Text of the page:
The fact is, soy is used a lot less than people think as part of the standard diet in Asia. Unlike what the big businesses might claim, soy hasn’t been as much of a staple in Asia as most would have you think. Research into the history of how soy was used in Asia demonstrates to us that it was mostly the needy who employed it as part of their diet during instances of severe food shortage. Even with all of that the soybeans were carefully prepared (e.g. by extended fermentation) to ruin the soy toxins and keep them healthy. Yes, the Asians understood soy all right!
Several vegetarians in the United States, Europe, and Australia would believe nothing of having 8 oz (about 220 grams) of tofu and soy milk per day, 2 or 3 times weekly. But this really is considerably more than what Asians commonly consume; they usually use their meals with just very small portions of soy in it, if any at all. It also needs to be mentioned that soy isn’t the chief source of nutritional protein and that a routine of calcium set tofu and soymilk bears small resemblance to the soy that is typically being consumed in Asia.
According to KC Chang, editor of Meals in Chinese Tradition, the total calorie intake from soy in a Chinese diet in the 30’s was just 1.5%, compared with 65% for pork. For more details about the conventional usage of these types of products, feel free to get into contact with the Price Pottenger Nutrition Foundation.
The main problem we have about the eating of huge quantities of soy is that there’s a danger of mega-dosing on isoflavones. If soy consumers follow the guidance of Protein Technologies International (makers of isolated soy protein) and eat 100 grams of soy protein per day, their daily genistein consumption could easily surpass 200 milligrams per day. This amount of genistein consumption should undoubtedly be prevented. For comparison, it will be noted that Japanese men consume, normally, less than 10 milligrams of genistein daily.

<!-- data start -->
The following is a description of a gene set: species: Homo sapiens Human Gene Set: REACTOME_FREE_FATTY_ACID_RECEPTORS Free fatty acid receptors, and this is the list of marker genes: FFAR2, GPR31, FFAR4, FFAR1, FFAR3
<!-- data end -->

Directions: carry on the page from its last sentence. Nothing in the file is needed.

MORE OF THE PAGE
Ever think about the conventional use of soy in infant feeding?
Ever noticed the business line that “soy formulas should be secure because Asian babies have been consuming soy for centuries?” Also setting the report straight, soy was rarely employed in infant feeding in Asia.
Ernest Tso is the one who was the most knowledgeable about creating the first soymilk based diet, which was able to keep a baby fed for the first eight months of existence. A writer in the Chinese Journal of Physiology in 1928, Tso noted that soybean milk is an indigenous food used in particular components of the nation as a morning beverage, however as the main diet for kids it’s little utilized. Its nutritive qualities as a meal for youthful infants are almost unknown.
Eight years after that, Tso’s opinions were still valid. Writing in the 1930’s, Dr RA Man of the Section of Community Health of the Peiping Union Medical University discovered it “relevant to observe that we’ve never found soybean milk normally utilized by Peiping girls to feed their kids. As a warm, very weak remedy of soybean protein, this drink is not created in the house in Peiping but is offered by street vendors and it is generally drunk by aged individuals instead of tea. The milk, as strengthened for the feeding of young babies, is challenging and quite dull. “